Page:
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School Closures Lead To Troubling Drop In Child Abuse Reports

UNICEF Report: 300 Million Cases Of Violence Against Children Ages 2 to 4

Photo by Hanna Barczyk for NPR

Above: UNICEF Report: 300 Million Cases Of Violence Against Children Ages 2 to 4

One consequence of the mass school closures amid the coronavirus pandemic is a big drop in reports of child abuse, which worries child welfare advocates.

In the first week of school closures in San Diego County, the number of reports to the child abuse hotline went from 1,730 to 728 — a nearly 60% decline. These numbers, which mirror those nationwide, however, don’t mean that child abuse is decreasing.

Child Abuse Resources

San Diego County Child Abuse Hotline: 858-560-2191

The reason for the drop is that teachers, counselors and other school officials — who are required by law to report any and all suspicions of abuse — haven’t been seeing their students each day.

“We have law enforcement and other folks who are mandated-reporters, but just by the nature of school personnel spending a good time with our youth, they do tend to be our eyes and ears quite a bit,” said Alfredo Guardado, assistant director of Child Welfare Services for San Diego County.

Guardado added Child Welfare Services is continuing investigations into suspected child abuse while maintaining social distance and abiding by public health advisories.

RELATED: With Isolation, Abuse Activists Fear An 'Explosive Cocktail'

During the week of March 9, the last week before school closures, San Diego County’s child abuse hotline received an average of 346 calls per weekday. During the week of March 16, the first week of school closures, the hotline received an average of 146 calls per day.

“Child abuse is still taking place, and probably more than ever given the stress of the current situation and having the entire family at home due to social isolation,” said Margarita Villagrana, a social work professor at San Diego State University. “Reports are less likely to be made because those who would have made a report are no longer in contact with the child.”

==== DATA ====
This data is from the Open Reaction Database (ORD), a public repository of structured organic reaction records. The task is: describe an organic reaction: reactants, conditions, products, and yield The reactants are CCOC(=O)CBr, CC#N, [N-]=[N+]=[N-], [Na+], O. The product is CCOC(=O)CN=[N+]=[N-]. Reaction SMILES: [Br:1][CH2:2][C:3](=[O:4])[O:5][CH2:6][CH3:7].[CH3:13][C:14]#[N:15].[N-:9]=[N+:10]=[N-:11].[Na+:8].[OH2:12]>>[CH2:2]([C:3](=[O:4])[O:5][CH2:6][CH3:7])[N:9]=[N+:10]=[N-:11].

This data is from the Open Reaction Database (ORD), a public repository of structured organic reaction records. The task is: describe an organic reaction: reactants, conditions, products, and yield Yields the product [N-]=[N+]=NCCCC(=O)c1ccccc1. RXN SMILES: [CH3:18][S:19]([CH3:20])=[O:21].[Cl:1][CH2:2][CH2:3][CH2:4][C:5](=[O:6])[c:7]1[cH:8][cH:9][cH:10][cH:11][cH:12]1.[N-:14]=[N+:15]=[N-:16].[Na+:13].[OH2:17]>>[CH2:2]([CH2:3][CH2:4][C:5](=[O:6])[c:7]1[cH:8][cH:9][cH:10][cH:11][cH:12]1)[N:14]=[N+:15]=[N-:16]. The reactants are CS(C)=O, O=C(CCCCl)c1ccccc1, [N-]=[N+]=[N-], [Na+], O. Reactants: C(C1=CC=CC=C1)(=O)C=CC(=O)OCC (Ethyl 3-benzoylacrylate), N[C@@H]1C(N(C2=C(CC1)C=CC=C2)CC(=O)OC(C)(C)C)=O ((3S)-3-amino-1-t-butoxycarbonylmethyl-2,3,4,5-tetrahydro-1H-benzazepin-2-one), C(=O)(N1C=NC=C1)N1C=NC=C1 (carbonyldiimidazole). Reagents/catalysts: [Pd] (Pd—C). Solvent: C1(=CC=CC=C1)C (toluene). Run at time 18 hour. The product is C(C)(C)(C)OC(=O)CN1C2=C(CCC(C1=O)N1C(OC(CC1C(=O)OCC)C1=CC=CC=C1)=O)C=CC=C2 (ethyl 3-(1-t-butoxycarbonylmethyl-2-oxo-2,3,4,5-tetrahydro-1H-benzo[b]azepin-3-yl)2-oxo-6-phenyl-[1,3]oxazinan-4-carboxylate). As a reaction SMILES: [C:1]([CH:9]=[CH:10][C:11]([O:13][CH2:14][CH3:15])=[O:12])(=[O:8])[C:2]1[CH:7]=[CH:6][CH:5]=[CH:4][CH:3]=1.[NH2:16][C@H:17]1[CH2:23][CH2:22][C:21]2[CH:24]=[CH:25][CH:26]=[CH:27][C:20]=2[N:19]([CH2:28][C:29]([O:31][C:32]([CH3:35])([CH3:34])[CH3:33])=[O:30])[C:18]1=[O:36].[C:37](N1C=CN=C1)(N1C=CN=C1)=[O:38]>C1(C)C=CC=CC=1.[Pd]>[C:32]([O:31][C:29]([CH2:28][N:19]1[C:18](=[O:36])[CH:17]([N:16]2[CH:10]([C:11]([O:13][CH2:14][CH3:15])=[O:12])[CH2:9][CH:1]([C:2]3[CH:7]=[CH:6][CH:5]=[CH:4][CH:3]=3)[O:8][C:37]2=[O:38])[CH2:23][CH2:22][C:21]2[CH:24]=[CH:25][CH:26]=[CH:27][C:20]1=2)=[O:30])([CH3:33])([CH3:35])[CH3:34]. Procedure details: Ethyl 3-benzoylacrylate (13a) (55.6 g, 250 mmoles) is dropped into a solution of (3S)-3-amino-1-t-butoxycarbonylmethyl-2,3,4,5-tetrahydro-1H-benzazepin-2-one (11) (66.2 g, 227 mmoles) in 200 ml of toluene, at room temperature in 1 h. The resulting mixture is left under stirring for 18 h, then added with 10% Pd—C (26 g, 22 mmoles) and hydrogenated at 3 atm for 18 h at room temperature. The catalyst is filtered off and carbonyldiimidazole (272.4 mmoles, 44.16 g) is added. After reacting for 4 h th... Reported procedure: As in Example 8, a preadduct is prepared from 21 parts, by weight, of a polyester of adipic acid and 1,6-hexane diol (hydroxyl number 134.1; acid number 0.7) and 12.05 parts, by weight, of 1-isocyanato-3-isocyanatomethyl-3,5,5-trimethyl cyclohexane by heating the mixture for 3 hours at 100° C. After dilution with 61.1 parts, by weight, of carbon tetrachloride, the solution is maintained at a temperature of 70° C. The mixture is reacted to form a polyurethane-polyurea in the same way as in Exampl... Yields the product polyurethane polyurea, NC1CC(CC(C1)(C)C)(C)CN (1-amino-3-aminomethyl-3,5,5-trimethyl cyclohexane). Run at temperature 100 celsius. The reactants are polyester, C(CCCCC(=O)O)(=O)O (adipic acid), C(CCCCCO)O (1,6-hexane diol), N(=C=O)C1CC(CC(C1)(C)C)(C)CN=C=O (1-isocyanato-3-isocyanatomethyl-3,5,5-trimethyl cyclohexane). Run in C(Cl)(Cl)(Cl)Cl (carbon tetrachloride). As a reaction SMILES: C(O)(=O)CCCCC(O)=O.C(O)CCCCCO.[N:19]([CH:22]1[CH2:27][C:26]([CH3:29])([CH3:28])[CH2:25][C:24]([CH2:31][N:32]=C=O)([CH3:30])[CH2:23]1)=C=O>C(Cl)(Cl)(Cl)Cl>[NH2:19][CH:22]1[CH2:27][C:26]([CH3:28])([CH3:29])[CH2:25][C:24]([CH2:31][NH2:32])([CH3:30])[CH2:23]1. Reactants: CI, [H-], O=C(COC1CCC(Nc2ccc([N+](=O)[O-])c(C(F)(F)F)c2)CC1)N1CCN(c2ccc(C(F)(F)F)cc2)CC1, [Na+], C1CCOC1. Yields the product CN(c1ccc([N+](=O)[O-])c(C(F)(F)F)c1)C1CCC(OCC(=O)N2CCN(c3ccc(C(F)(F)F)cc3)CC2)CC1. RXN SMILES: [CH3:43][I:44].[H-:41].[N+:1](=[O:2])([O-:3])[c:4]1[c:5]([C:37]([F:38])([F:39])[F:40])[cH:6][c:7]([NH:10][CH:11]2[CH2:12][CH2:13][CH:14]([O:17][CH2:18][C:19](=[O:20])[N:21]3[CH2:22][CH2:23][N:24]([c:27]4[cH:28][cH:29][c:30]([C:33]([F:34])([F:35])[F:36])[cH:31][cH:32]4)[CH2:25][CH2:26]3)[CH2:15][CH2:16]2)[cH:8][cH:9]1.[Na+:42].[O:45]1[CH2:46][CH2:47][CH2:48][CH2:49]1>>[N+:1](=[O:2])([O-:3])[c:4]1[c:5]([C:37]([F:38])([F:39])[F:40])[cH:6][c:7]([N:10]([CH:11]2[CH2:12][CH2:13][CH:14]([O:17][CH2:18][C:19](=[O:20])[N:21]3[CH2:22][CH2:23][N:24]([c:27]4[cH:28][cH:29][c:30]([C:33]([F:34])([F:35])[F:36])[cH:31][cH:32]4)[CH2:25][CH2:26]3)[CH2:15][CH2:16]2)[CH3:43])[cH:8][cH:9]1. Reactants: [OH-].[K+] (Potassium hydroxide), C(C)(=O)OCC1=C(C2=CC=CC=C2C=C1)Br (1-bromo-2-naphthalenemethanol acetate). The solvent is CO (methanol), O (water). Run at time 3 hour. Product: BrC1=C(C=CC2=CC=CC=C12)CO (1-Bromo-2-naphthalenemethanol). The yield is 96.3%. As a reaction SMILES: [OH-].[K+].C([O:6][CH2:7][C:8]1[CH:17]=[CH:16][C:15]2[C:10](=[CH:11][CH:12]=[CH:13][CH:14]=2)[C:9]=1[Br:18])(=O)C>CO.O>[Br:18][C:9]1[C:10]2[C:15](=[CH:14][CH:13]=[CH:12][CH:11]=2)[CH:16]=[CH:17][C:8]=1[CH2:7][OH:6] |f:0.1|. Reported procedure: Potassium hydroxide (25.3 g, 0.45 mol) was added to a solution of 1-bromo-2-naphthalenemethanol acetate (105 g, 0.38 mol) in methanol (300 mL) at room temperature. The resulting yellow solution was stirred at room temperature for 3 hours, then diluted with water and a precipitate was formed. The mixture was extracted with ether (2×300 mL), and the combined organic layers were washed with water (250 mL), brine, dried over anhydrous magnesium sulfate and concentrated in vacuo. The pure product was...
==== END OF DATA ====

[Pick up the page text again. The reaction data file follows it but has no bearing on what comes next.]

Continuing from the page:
According to the most recent federal data available, about 20.5% of reports of suspected child abuse nationwide in 2018 came from education personnel.

Beyond teachers, social distancing eliminates contact between students and other trusted adults.

“Remember, you have daycare centers, you have extracurricular clubs, girl scouts, boy scouts, all these things,” said Robert Geffner, president of the Institute on Violence, Abuse and Trauma in San Diego.

Additionally, the economic ripple effects of the coronavirus introduce new risks for child and domestic abuse.

“People are being laid off. They’re around their kids more,” Geffner said. “So if there are tendencies towards abuse, we’re concerned they’re being increased but not being reported.”

At San Diego Unified School District, which serves more than 100,000 students, the teacher’s union said concerns will increase the longer students are away from school.

“Our communities rely on our schools for more than just education. We rely on our schools for social services and to provide basic necessities, said Kisha Borden, president of San Diego Education Association, SDUSD’s teachers' union. “As we transition to a distance learning model next month, we must figure out how to continue to serve children in this way.”

Residents of San Diego County can report suspected child abuse at (858) 560-2191 or toll-free at (800) 344-6000.

Listen to this story by Joe Hong.

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Joe Hong
Education Reporter

opening quote marksclosing quote marksAs an education reporter, I'm always looking for stories about learning. My favorite education stories put a student's face on bigger policy issues. I regularly sift through enrollment data, test scores and school budgets, but telling student-centered stories is my top priority.

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